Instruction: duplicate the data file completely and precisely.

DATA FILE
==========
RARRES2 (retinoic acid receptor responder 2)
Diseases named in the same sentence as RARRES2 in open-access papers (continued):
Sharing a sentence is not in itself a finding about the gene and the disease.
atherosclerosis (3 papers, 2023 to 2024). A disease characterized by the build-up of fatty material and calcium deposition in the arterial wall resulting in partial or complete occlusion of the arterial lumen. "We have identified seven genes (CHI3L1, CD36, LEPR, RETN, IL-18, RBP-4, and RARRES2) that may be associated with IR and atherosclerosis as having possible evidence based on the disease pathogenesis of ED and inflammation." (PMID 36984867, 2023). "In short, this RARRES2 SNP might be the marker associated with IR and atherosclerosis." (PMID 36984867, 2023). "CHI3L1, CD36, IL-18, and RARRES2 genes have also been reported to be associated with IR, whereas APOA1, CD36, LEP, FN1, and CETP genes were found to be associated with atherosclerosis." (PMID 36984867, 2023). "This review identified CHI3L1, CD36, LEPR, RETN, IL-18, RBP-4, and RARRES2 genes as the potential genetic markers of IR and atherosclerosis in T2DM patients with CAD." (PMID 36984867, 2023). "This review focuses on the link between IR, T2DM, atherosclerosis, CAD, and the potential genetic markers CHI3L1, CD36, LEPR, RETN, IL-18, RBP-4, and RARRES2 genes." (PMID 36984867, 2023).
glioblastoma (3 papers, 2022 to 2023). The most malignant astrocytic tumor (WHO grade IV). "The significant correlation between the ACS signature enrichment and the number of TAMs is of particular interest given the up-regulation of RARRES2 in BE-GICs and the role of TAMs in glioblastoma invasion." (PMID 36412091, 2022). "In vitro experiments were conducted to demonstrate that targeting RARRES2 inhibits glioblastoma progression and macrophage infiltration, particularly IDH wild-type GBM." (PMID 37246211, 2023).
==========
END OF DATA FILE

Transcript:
RARRES2 (retinoic acid receptor responder 2)
Diseases named in the same sentence as RARRES2 in open-access papers (continued):
Sharing a sentence is not in itself a finding about the gene and the disease.
atherosclerosis (3 papers, 2023 to 2024). A disease characterized by the build-up of fatty material and calcium deposition in the arterial wall resulting in partial or complete occlusion of the arterial lumen. "We have identified seven genes (CHI3L1, CD36, LEPR, RETN, IL-18, RBP-4, and RARRES2) that may be associated with IR and atherosclerosis as having possible evidence based on the disease pathogenesis of ED and inflammation." (PMID 36984867, 2023). "In short, this RARRES2 SNP might be the marker associated with IR and atherosclerosis." (PMID 36984867, 2023). "CHI3L1, CD36, IL-18, and RARRES2 genes have also been reported to be associated with IR, whereas APOA1, CD36, LEP, FN1, and CETP genes were found to be associated with atherosclerosis." (PMID 36984867, 2023). "This review identified CHI3L1, CD36, LEPR, RETN, IL-18, RBP-4, and RARRES2 genes as the potential genetic markers of IR and atherosclerosis in T2DM patients with CAD." (PMID 36984867, 2023). "This review focuses on the link between IR, T2DM, atherosclerosis, CAD, and the potential genetic markers CHI3L1, CD36, LEPR, RETN, IL-18, RBP-4, and RARRES2 genes." (PMID 36984867, 2023).
glioblastoma (3 papers, 2022 to 2023). The most malignant astrocytic tumor (WHO grade IV). "The significant correlation between the ACS signature enrichment and the number of TAMs is of particular interest given the up-regulation of RARRES2 in BE-GICs and the role of TAMs in glioblastoma invasion." (PMID 36412091, 2022). "In vitro experiments were conducted to demonstrate that targeting RARRES2 inhibits glioblastoma progression and macrophage infiltration, particularly IDH wild-type GBM." (PMID 37246211, 2023).